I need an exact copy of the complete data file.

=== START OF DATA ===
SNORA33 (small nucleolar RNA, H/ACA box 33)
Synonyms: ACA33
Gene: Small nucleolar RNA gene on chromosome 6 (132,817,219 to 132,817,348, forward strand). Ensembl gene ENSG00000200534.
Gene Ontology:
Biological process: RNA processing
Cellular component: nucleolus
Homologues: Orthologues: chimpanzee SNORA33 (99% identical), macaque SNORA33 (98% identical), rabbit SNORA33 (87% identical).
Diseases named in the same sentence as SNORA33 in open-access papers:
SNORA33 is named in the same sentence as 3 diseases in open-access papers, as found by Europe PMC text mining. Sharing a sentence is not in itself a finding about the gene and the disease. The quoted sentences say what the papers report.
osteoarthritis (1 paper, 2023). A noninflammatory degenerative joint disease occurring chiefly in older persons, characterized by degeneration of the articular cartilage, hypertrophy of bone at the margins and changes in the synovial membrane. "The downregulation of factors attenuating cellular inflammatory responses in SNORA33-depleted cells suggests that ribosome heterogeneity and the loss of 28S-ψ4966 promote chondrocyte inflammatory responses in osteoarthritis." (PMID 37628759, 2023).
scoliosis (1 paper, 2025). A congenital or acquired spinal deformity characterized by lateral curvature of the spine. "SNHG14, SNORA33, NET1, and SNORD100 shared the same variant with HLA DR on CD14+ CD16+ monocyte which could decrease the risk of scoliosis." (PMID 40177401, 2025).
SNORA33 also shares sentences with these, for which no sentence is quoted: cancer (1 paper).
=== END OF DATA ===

SNORA33 (small nucleolar RNA, H/ACA box 33)
Synonyms: ACA33
Gene: Small nucleolar RNA gene on chromosome 6 (132,817,219 to 132,817,348, forward strand). Ensembl gene ENSG00000200534.
Gene Ontology:
Biological process: RNA processing
Cellular component: nucleolus
Homologues: Orthologues: chimpanzee SNORA33 (99% identical), macaque SNORA33 (98% identical), rabbit SNORA33 (87% identical).
Diseases named in the same sentence as SNORA33 in open-access papers:
SNORA33 is named in the same sentence as 3 diseases in open-access papers, as found by Europe PMC text mining. Sharing a sentence is not in itself a finding about the gene and the disease. The quoted sentences say what the papers report.
osteoarthritis (1 paper, 2023). A noninflammatory degenerative joint disease occurring chiefly in older persons, characterized by degeneration of the articular cartilage, hypertrophy of bone at the margins and changes in the synovial membrane. "The downregulation of factors attenuating cellular inflammatory responses in SNORA33-depleted cells suggests that ribosome heterogeneity and the loss of 28S-ψ4966 promote chondrocyte inflammatory responses in osteoarthritis." (PMID 37628759, 2023).
scoliosis (1 paper, 2025). A congenital or acquired spinal deformity characterized by lateral curvature of the spine. "SNHG14, SNORA33, NET1, and SNORD100 shared the same variant with HLA DR on CD14+ CD16+ monocyte which could decrease the risk of scoliosis." (PMID 40177401, 2025).
SNORA33 also shares sentences with these, for which no sentence is quoted: cancer (1 paper).